Optimizing CBCT Imaging Quality Protocol

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Posted on By Wisam Al-Rawi In CBCT & CAD/CAM

There are different factors affecting Cone Beam CT image quality. I’m not gonna go into details on how CBCT works or the image acquisition principles behind it, rather we will keep it simple and go over things that a practitioner can do to get the best image quality out of their CBCT machine (bang for the buck). So without further ado let’s get started!


Field of View (FOV)

The field of view determines the size of the image volume. Small FOV means you are focusing on few teeth, large FOV means you’re looking at the maxillofacial region.

As a rule of thumb, smaller is better here. The way CBCT imaging works is by generating multiple cone (image intensifier systems) or square (flat panel type) projections around the patient’s head. Large FOV means you’re exposing large area of the patient’s head. This leads to increase in scattered radiation and that radiation increases noise in the final image as noise information is useless. This increase in noise lowers your image quality.

Smaller is better.



Scanning Time

Scanning time represents the total time from pressing the exposure button to start the acquisition sequence till the CBCT machine is done scanning. This can be anyway between few seconds to several. (~ 9 secs – 30 secs). During the scan, any patient movement will lead to motion artifacts such as ghosting or blurriness (loss of sharpness). The final volume may still be useful but the image quality maybe suboptimum or sometimes completely useless. Scanning time is determined by the CBCT machine and how fast it can scan the patient. Other factors such as normal scan vs high resolution scan settings affect scanning time as high resolution scan requires more projections around the patient head to increase SNR (signal to noise ration).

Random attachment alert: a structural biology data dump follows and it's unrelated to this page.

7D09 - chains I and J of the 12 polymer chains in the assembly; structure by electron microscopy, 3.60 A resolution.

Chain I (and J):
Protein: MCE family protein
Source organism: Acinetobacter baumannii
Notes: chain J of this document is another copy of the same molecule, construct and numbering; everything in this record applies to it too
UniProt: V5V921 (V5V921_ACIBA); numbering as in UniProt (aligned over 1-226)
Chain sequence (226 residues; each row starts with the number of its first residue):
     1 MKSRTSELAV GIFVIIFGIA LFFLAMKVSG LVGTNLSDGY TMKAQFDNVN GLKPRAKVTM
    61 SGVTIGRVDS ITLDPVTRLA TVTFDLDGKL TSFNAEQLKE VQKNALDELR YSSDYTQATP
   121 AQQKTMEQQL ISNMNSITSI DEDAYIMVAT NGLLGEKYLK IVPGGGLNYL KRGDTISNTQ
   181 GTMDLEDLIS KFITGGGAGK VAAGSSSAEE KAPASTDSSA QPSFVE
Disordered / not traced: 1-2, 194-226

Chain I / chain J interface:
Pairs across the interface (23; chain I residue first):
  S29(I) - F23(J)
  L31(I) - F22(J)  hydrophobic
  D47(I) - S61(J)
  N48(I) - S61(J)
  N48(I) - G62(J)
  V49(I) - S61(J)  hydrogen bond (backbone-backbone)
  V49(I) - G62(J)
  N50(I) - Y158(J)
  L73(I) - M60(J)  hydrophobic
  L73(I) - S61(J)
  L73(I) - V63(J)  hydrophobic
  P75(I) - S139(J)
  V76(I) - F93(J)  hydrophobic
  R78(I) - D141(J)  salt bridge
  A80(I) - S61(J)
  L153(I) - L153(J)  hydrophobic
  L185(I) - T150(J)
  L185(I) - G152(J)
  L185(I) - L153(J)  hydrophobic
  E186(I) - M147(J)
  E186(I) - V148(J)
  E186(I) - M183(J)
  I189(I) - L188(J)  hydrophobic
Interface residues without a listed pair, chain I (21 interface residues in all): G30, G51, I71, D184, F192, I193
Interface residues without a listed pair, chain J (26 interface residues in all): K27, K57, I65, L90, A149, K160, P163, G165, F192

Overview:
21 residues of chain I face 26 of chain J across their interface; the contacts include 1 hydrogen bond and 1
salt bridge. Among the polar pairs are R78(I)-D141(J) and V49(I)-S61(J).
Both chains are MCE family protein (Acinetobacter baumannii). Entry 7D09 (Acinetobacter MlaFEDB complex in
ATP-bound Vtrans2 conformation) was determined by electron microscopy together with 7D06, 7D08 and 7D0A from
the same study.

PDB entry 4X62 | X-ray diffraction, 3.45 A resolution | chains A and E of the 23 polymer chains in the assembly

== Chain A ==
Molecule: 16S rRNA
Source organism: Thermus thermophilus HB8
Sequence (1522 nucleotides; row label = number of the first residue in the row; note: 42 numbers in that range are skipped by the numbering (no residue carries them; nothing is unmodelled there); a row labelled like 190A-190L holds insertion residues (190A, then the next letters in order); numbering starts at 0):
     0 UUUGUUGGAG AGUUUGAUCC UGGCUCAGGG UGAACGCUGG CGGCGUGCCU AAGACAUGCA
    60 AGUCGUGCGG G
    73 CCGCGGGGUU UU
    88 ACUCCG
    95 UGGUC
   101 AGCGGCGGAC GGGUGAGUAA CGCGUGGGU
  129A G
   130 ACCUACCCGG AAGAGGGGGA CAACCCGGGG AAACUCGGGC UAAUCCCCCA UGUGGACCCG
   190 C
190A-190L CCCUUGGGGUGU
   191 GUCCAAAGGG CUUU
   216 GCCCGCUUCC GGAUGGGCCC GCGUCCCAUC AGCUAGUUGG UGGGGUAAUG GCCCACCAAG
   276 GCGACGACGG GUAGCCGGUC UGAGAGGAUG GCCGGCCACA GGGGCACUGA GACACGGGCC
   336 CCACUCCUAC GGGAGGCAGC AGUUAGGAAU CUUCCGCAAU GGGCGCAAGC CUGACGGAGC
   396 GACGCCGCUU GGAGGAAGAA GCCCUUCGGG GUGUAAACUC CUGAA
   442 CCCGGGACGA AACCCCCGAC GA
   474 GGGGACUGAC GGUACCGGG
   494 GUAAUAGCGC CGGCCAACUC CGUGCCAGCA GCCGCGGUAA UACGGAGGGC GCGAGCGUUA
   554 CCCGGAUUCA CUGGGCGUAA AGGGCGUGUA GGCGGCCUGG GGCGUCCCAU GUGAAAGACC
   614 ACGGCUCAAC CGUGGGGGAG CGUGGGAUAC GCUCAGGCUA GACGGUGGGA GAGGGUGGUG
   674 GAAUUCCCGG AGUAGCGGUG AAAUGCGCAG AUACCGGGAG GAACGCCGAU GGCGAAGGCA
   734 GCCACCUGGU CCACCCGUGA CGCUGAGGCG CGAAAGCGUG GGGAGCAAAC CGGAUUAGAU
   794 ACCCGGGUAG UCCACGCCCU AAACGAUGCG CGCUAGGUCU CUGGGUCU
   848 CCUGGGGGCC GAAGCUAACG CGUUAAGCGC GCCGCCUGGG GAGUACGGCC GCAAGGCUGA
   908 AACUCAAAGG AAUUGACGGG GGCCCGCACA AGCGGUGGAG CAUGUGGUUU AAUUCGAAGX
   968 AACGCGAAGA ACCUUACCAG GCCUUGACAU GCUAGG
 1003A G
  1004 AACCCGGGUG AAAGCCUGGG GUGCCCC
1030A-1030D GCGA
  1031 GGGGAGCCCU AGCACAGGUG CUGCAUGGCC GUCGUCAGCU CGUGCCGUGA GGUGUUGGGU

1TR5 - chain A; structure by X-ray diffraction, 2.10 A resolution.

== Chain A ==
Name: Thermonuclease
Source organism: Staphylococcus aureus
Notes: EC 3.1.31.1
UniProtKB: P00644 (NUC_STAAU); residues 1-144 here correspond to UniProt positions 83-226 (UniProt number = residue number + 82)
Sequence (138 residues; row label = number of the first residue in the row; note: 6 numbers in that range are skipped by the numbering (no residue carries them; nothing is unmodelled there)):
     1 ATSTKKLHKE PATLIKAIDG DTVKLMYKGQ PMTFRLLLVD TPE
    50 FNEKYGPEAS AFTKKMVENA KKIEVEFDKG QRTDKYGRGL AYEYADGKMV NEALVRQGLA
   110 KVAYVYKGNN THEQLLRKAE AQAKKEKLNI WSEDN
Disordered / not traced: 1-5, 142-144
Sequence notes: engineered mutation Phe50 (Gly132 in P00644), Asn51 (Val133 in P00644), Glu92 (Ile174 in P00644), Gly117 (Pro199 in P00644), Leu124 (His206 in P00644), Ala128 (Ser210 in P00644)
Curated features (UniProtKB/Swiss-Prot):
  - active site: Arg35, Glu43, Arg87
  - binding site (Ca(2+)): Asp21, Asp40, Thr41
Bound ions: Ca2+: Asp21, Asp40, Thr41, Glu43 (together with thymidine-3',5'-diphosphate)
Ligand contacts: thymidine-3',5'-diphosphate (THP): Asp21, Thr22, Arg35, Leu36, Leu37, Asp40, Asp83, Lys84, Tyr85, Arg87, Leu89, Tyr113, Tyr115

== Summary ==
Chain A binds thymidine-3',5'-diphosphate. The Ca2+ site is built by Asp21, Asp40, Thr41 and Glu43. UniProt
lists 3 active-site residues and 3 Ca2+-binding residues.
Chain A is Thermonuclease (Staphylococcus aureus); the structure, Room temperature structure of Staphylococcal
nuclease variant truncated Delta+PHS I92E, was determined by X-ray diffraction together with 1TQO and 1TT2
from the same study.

Shorter is better



Normal vs High Resolution

As the CBCT machines rotates around the patient’s head it pluses X-radiation to acquire multiple projections around the head. The higher the number of projections the more information contributing to the final image will be collected. This leads to better image quality but more radiation dose to patients. For the most part, normal mode is the most widely used. Also high resolution mode generates larger CBCT data set file and it takes longer to process and view the image volume. High resolution is good for cases of vertical root fractures or small pathology that the normal scan couldn’t detect but the practitioner is suspecting something based on clinical findings.

High resolution is better. (Normal should be fine for most cases)



Patient motion

It is critical to get the patient to stay still in the machine. While patients can continue breathing, thank goodness, they are not allowed to swallow. Longer scanning time is more prone to patients’ movement. Table top machines are the best, patients seated on a chair are second, and third are machines where patients stand. Machines that use chin support and head strap are better than machines with a chin support only.

Patient can breathe but not allowed to swallow. No motion is a Must.



Metal Artifacts

Try your best to avoid metal restorations and prosthesis if you’re using a smaller volume FOV. Most of the time those cannot be avoided. Metal restorations cause many artifacts that limit visibility and simulate false lesions in the mouth.

Some manufacturers have added a metal reduction algorithm to the CBCT reconstruction software. This can be helpful.

Less metal is better



Voxel Size

Voxel, a volumetric pixel or 3D pixel, represents a single element in the image volume. It has x,y,z dimensions and they are equal. Voxel size can be anywhere between 400 microns down to 75 microns. Depending on what type of information you need from the CBCT scan, a 200-300 maybe sufficient (i.e. implants planning) or 75 microns maybe needed (endodontics).

Smaller means sharper image but more noise, larger means less sharpness and less noise.

Application specific



Get it right the first time

Use the scout view to determine where your image volume starts and ends. Train your staff properly, attend CE courses, ask questions and get good viewing stations and subdued ambient light while viewing the volume.



Hopefully the information here helps practitioners who have a CBCT or are considering getting one.



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